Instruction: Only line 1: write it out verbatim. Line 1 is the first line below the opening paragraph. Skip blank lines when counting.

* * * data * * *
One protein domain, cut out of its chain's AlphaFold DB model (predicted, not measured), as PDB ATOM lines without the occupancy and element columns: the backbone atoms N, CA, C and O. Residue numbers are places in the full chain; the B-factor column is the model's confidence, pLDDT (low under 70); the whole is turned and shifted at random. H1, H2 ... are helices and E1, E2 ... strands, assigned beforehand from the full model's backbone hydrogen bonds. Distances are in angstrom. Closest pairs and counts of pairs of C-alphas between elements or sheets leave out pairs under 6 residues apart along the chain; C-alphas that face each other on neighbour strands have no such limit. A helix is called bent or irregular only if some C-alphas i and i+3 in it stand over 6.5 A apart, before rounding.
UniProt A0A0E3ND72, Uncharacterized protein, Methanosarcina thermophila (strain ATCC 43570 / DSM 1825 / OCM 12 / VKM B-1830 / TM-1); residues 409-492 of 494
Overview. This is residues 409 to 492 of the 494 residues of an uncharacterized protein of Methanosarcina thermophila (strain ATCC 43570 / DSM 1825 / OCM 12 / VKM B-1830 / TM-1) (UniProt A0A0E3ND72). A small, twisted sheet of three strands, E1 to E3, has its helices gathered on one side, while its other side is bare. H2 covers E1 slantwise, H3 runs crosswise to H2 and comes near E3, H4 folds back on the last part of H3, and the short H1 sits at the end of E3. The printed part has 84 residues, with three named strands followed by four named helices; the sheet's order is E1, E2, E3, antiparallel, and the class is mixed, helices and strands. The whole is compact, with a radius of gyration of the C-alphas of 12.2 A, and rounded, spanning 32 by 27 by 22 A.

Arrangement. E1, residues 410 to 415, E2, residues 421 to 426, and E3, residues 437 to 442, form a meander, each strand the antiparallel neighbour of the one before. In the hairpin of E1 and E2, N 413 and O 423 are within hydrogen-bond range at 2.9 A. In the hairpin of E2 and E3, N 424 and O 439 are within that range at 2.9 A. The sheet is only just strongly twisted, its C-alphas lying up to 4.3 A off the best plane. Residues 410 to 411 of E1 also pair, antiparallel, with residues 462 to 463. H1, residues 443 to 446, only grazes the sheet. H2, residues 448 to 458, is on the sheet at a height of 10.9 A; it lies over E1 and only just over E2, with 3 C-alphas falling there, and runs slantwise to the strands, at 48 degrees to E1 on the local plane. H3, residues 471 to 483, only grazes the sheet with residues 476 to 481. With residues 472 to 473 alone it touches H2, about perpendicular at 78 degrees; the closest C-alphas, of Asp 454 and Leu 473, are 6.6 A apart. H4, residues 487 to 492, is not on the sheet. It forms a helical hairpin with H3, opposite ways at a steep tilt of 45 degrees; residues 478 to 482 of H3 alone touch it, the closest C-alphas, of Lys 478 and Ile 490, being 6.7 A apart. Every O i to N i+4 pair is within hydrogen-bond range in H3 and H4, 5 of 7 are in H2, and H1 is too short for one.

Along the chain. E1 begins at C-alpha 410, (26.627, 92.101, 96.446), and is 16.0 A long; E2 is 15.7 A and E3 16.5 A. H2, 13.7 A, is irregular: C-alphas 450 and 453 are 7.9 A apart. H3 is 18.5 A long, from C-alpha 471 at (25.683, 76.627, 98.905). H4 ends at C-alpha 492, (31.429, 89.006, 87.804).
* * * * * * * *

UniProt A0A0E3ND72, Uncharacterized protein, Methanosarcina thermophila (strain ATCC 43570 / DSM 1825 / OCM 12 / VKM B-1830 / TM-1); residues 409-492 of 494